MongoDB is well suited for almost all applications. The one area that it currently struggles with slightly is for transactional data processing.
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David Lynch profile photo
Score 10 out of 10
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Since we're using the Meteor/Node.js "stack", MongoDB is a given (it is currently the only database supported by Meteor). I'm currently juggling three start-ups using Meteor/MongoDB. Two of them are SaaS start-up involving both websites and hand-held devices (multi-tenant/cloud), and one is a B2C website. MongoDB provides primary data storage for all three projects.
  • No schema. The flexibility is incredible, I'm still getting used to this coming from decades of experience with relational databases. MongoDB gives you incredible flexibility for modeling. By comparison, working with relational databases feels like wearing a straight-jacket.
  • Performance. One of our projects involves a MongoDB collection with tens of millions of records. Doing some tests on this, MongoDB doesn't seem to care, those supposedly "large" collections are nothing to this database. Given sufficient memory, Mongo will maintain most everything in memory and memory is now cheap.
  • JSON-friendly. Because the actual storage format closely matches the object format used by both client and server, there is no "impedance mismatch" which is a big problem with relational databases. This is a big topic so if you don't know the issue Google "impedance mismatch" to learn more.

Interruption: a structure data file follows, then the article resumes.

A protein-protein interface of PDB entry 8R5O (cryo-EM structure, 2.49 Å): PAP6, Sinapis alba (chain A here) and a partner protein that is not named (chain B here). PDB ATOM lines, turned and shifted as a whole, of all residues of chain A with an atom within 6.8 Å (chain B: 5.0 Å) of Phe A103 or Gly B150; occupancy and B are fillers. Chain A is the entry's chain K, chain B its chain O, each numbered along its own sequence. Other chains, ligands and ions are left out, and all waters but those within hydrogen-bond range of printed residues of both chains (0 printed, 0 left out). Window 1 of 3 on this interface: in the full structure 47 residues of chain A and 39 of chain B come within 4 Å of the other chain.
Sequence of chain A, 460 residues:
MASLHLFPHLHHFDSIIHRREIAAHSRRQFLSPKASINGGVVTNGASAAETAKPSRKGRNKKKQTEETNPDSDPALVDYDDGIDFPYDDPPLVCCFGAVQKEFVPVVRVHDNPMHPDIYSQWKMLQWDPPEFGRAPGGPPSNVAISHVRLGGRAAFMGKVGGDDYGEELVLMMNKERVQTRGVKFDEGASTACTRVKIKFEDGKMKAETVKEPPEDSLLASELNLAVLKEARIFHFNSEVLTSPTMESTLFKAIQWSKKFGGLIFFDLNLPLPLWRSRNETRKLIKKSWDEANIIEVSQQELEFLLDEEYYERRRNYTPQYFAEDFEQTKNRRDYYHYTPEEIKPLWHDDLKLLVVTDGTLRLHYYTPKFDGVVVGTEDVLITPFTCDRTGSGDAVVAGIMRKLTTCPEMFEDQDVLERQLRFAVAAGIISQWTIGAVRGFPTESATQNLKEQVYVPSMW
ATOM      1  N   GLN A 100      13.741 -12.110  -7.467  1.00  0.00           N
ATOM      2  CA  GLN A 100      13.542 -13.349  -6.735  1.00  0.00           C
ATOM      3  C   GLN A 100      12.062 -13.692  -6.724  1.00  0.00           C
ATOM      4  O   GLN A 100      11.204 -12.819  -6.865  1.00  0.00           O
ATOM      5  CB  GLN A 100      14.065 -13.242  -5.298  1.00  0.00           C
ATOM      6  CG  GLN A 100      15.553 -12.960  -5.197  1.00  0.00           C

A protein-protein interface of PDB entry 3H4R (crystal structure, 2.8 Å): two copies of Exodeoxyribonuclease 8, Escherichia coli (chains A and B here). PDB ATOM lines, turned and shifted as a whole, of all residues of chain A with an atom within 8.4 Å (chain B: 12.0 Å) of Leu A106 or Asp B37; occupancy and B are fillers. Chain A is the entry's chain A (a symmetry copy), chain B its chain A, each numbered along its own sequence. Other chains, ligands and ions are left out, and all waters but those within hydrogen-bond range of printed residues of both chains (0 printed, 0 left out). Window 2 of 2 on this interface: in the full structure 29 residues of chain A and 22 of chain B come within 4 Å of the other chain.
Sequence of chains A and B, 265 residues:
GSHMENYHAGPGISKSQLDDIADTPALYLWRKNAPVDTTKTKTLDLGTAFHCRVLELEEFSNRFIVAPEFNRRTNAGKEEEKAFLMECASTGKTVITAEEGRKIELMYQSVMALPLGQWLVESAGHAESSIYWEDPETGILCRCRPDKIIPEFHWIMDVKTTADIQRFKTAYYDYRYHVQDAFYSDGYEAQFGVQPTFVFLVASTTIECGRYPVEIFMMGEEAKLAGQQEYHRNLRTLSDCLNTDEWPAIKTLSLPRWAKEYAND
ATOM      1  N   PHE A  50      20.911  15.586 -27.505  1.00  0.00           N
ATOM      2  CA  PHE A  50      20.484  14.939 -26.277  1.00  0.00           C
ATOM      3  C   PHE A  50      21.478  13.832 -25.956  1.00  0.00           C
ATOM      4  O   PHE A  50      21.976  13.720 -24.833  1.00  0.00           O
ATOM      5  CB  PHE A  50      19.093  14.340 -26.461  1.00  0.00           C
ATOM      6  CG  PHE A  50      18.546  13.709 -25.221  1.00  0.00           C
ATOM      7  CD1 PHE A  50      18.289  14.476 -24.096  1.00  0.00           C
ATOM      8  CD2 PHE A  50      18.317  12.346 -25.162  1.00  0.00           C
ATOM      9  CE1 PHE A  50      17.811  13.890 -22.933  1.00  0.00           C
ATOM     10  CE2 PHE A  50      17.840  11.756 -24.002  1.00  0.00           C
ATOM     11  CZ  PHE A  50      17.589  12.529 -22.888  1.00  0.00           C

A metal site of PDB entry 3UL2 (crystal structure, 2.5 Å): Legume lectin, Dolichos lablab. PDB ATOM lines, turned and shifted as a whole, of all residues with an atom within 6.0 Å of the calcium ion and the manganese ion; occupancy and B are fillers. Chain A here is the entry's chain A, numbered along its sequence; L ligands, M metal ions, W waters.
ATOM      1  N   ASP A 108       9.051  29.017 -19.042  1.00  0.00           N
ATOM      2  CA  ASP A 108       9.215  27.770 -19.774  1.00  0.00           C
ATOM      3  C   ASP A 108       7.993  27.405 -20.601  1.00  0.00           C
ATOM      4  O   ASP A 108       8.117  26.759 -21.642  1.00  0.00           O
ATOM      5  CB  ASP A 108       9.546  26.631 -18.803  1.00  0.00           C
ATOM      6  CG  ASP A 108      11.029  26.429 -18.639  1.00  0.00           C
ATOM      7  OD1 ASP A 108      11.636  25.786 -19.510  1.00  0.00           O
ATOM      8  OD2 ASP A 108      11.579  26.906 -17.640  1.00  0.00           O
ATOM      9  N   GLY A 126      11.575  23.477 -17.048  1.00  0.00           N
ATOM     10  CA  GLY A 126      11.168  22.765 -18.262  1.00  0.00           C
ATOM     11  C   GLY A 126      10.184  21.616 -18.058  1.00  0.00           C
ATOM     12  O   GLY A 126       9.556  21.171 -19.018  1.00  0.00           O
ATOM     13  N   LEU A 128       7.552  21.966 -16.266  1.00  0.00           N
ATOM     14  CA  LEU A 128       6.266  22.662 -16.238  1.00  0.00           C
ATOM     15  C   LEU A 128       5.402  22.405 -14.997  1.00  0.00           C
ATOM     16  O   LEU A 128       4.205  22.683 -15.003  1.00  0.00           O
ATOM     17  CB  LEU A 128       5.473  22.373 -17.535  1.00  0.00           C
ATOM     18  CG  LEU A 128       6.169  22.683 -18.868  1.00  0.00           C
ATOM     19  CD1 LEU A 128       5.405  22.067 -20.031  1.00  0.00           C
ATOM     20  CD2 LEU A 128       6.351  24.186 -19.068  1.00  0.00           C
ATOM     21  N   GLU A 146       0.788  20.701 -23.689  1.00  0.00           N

• The text-search feature is embryonic and needs some work. For technical reasons, text-search is done outside of the normal "find" mechanism used for traditional searches. This makes it tricky to use. It is also not possible to combine text with geo-spatial searches, which is something we need to do (we have to resort to two steps).
  • Triggers are not yet supported. Virtually all relational databases support this, and it would be handy if MongoDB did support triggers written in JavaScript. Note that for us, this isn't a show stopper since our Meteor/Node.js system has support functionally-equivalent to triggers.
MongoDB is perfect for SaaS projects with loosely-structured data (think Facebook or Twitter). It is less valuable in situations that require "life-and-death" transaction control (e.g., financial balances) where relational databases still have advantages. MongoDB is open source, so we haven't really had to interact with the vendor per se. Most answers can be found quickly by Googling.
Read David Lynch's full review

Feature Scorecard Summary

Performance (19)
Availability (19)
Concurrency (19)
Security (19)
Scalability (19)
Data model flexibility (19)
Deployment model flexibility (19)

About MongoDB

MongoDB (from "humongous") is an open source document-oriented database system developed and supported by 10gen. It is part of the NoSQL family of database systems. Instead of storing data in tables as is done in a "classical" relational database, MongoDB stores structured data as JSON-like documents with dynamic schemas (MongoDB calls the format BSON), making the integration of data in certain types of applications easier and faster.

According to the vendor, organizations from cutting-edge startups to the largest companies use MongoDB to create applications never before possible at a fraction of the cost of legacy databases. The vendor says MongoDB is the fastest-growing database ecosystem, with over 10 million downloads, thousands of customers, and over 1,000 technology and service partners.

MongoDB Features

Has featureComprehensive monitoring for full-performance visibility
Has featureAutomated database management for 10-20x more efficient ops
Has featureFully-managed backup for your peace of mind

MongoDB Screenshots

MongoDB Integrations

MongoDB Competitors


Has featureFree Trial Available?Yes
Has featureFree or Freemium Version Available?Yes
Does not have featurePremium Consulting/Integration Services Available?No
Entry-level set up fee?No

MongoDB Technical Details

Deployment Types:SaaS
Operating Systems: Unspecified
Mobile Application:No